Researchers at the University of California Irvine (UCI) are reporting promising results in recent stem cell research. Patients who had lost their sense of feeling are undergoing human trials of the stem cell research UCI and have now reported feeling new sensations in their bodies.
Aileen Anderson and Brian Cummings, a husband-and-wife team at UCI, are the first in the world to test human clinical trials with stem cells. In December of 2011, the pair completed transplantations in three subjects. These patients had no sensory or motor function or expression.
Two of the patients from Switzerland recently claimed to feel sensations in their bodies. Two of the three patients have shown improvement, while none have reported negative effects.
Other stem cell research at UCI has addressed medical issues such as spinal cord injury, diabetes and heart disease.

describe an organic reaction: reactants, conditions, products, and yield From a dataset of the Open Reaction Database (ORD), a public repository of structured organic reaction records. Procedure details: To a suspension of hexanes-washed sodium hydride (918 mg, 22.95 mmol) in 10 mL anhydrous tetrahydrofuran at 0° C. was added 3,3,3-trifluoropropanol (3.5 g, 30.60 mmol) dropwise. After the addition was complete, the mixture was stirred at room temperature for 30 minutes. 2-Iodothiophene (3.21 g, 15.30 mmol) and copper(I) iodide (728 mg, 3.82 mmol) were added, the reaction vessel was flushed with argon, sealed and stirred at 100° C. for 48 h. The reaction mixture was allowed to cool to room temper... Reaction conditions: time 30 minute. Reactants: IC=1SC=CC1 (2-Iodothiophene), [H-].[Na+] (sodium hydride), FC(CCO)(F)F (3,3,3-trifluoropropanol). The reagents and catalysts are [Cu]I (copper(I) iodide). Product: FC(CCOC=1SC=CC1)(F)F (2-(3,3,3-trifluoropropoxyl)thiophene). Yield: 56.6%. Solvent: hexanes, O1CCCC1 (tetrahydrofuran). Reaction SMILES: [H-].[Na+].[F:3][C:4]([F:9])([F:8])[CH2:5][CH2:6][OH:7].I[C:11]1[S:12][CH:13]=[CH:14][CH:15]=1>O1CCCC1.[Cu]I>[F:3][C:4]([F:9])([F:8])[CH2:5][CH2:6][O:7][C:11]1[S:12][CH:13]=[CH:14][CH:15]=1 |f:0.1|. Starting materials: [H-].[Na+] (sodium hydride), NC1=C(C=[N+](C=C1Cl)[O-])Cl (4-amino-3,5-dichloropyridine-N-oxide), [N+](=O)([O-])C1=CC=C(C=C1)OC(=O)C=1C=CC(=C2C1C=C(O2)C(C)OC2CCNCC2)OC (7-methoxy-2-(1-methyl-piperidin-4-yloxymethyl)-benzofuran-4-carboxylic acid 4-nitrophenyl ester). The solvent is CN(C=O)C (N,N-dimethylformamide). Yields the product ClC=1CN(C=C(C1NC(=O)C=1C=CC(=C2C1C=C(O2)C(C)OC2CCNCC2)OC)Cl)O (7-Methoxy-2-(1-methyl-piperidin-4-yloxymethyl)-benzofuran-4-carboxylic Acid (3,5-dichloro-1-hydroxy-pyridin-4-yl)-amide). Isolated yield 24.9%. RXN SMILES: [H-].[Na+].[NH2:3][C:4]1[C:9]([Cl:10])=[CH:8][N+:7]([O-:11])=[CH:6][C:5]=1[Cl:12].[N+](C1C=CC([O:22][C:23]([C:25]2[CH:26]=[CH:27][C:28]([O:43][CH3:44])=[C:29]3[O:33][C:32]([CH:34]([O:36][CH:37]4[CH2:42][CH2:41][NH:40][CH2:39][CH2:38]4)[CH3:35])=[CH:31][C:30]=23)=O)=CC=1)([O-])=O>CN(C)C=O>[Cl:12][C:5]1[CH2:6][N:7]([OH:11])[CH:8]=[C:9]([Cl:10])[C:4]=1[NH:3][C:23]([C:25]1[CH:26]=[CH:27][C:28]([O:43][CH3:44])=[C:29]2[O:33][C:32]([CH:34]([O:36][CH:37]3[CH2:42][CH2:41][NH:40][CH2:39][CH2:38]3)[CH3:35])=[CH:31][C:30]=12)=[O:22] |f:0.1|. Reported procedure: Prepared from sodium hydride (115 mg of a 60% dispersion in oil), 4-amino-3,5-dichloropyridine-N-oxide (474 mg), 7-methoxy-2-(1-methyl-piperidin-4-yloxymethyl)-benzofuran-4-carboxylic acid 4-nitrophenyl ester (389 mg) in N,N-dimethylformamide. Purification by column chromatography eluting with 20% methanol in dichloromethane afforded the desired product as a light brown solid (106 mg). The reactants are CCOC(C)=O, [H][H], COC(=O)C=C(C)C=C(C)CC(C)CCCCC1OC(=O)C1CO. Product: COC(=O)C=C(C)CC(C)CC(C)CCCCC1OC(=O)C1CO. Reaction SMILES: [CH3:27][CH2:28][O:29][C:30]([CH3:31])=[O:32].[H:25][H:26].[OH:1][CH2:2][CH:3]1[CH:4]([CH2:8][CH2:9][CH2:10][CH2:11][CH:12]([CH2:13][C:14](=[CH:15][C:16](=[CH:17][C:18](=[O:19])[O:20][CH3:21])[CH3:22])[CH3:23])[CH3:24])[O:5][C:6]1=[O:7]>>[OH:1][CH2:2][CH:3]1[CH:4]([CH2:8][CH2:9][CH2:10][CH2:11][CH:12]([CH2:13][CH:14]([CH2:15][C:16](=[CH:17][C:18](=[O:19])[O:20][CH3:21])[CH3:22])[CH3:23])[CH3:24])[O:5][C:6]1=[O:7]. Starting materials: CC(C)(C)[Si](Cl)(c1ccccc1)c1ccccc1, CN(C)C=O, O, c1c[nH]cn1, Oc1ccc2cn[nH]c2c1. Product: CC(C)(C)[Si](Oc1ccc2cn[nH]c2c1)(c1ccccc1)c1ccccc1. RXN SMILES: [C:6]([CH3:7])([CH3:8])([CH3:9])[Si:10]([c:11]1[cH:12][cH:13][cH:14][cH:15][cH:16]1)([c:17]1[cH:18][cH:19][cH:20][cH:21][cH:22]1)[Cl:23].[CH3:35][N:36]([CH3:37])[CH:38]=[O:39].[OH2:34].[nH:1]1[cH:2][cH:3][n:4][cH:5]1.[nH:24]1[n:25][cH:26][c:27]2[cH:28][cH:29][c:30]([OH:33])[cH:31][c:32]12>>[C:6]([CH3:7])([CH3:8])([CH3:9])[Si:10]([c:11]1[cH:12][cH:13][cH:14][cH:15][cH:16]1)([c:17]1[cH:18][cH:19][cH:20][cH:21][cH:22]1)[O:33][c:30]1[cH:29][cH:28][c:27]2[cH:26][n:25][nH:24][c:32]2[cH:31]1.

The research at UCI started in 2002 in order to recover spinal cord injuries. Currently, the stem cells are being tested on multiple modes of injury. The California Institute for Regenerative Medicine has funded a total of $96.2 million to the stem cell research at UCI.
There are three types of cells that are being examined at UCI. First are the embryonic stem cells, which come from early embryos. There are also adult stem cells, which are from developing tissues. The third type of cells is the induced pluripotent cells. These cells are synthetically derived from adult cells.
Stem cells are capable of speeding cell generation and releasing proteins that can repair damaged tissue. They can replace cells in damaged tissues with newer cells.